Structural and mechanistic analysis of a beta-glycoside phosphorylase identified by screening a metagenomic library.Macdonald, S.S., Patel, A., Larmour, V.L.C., Morgan-Lang, C., Hallam, S.J., Mark, B.L., Withers, S.G.
(2018) J Biol Chem 293: 3451-3467
- PubMed: 29317495
- DOI: https://doi.org/10.1074/jbc.RA117.000948
- Primary Citation of Related Structures:
- PubMed Abstract:
Glycoside phosphorylases have considerable potential as catalysts for the assembly of useful glycans for products ranging from functional foods and prebiotics to novel materials. However, the substrate diversity of currently identified phosphorylases is relatively small, limiting their practical applications ...
Glycoside phosphorylases have considerable potential as catalysts for the assembly of useful glycans for products ranging from functional foods and prebiotics to novel materials. However, the substrate diversity of currently identified phosphorylases is relatively small, limiting their practical applications. To address this limitation, we developed a high-throughput screening approach using the activated substrate 2,4-dinitrophenyl β-d-glucoside (DNPGlc) and inorganic phosphate for identifying glycoside phosphorylase activity and used it to screen a large insert metagenomic library. The initial screen, based on release of 2,4-dinitrophenyl from DNPGlc in the presence of phosphate, identified the gene bglP, encoding a retaining β-glycoside phosphorylase from the CAZy GH3 family. Kinetic and mechanistic analysis of the gene product, BglP, confirmed a double displacement ping-pong mechanism involving a covalent glycosyl-enzyme intermediate. X-ray crystallographic analysis provided insights into the phosphate-binding mode and identified a key glutamine residue in the active site important for substrate recognition. Substituting this glutamine for a serine swapped the substrate specificity from glucoside to N -acetylglucosaminide. In summary, we present a high-throughput screening approach for identifying β-glycoside phosphorylases, which was robust, simple to implement, and useful in identifying active clones within a metagenomics library. Implementation of this screen enabled discovery of a new glycoside phosphorylase class and has paved the way to devising simple ways in which enzyme specificity can be encoded and swapped, which has implications for biotechnological applications.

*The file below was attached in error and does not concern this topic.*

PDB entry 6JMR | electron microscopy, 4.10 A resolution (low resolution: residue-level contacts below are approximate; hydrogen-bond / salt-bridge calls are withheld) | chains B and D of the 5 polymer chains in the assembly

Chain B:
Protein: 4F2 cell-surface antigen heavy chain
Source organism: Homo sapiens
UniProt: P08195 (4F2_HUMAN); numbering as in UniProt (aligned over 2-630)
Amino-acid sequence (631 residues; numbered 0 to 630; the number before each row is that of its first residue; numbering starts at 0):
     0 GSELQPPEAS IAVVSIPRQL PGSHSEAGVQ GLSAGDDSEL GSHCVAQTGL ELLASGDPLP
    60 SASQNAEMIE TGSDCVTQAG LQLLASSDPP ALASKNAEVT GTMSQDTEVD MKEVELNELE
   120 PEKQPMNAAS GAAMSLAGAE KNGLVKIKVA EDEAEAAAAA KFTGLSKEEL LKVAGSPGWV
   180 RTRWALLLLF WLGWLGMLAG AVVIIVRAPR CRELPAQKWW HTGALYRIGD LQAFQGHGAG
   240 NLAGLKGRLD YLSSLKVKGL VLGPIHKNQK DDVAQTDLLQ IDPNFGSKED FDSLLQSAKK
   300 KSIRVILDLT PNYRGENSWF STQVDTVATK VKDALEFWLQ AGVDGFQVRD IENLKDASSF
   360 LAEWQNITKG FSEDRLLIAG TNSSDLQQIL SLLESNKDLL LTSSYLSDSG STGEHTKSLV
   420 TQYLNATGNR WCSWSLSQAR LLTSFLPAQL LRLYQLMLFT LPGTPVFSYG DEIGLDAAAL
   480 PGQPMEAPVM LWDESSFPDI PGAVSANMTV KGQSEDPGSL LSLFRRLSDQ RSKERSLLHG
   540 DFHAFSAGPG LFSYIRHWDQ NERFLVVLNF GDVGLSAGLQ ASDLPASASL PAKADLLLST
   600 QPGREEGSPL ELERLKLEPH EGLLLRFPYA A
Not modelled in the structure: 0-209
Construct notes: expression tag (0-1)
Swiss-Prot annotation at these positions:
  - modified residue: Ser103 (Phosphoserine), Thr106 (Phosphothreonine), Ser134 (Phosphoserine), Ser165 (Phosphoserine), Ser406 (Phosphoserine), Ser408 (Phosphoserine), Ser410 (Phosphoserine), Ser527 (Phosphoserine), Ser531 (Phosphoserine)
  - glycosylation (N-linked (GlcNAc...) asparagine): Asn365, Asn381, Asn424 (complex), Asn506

Michael Smith Laboratories, University of British Columbia, Vancouver, British Columbia V6T 1Z4, Canada.